Claudia is torn. Sure, the offer is tempting. But can she do it? Will she ever develop the required toughness?

Claudia's story is one of thousands. For which purpose do we need female managers if they are only allowed to participate under the conditions of the men's world? Only those who endure the competition, who prevail, are welcome. At some point, the quota of women will go up. But nothing much changes in behavior. The rules of the game remain the same. Because we are still only in the 10 to 15 percent.

But the question is, how do we get below the surface of the iceberg?

If there's one thing I've learned in my life so far, it's that you simply cannot change people from the outside. But what I've learned at the same time is how quickly people change when they want to and the environment creates the space for it. That is the magical formula for behavioral change. As well as for successfully lived diversity. Diversity of perspectives, opinions, skills, talents, needs and roles. The kind of diversity that brings real collaboration and co-creation that is able to adapt the ever-changing market, industry and world needs. This kind of co-creation and collaboration that unleashes in a very organic way true creativity and innovation that makes a team and organization succeed and last.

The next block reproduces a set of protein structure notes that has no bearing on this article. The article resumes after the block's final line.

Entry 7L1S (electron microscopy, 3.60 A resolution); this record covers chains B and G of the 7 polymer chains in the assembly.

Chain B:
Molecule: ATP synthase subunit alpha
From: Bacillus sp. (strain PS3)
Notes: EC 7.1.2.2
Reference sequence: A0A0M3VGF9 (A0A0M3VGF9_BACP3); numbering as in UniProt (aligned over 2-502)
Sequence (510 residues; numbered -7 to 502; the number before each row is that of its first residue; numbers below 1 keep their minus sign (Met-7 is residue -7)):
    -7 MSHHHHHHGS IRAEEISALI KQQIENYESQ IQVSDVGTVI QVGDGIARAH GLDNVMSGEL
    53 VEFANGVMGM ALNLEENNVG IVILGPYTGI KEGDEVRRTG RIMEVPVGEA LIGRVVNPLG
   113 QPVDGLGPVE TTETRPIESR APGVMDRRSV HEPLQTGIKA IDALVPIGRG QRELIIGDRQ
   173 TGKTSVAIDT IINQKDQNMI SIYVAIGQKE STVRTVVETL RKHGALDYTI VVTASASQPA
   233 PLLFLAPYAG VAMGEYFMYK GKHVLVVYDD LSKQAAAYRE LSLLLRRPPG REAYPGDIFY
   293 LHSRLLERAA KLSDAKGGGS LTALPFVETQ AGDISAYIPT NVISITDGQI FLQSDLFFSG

The new Claudia story from an equal environment

Let us look at Claudia again. Today she is 37 years old. Five years ago, she took the plunge into a management position. Another two years later she left the company with a burnout. She fought. But in the end, it was hopeless as a woman who does not want to completely get rid of her femininity to remain a leader in the male domain.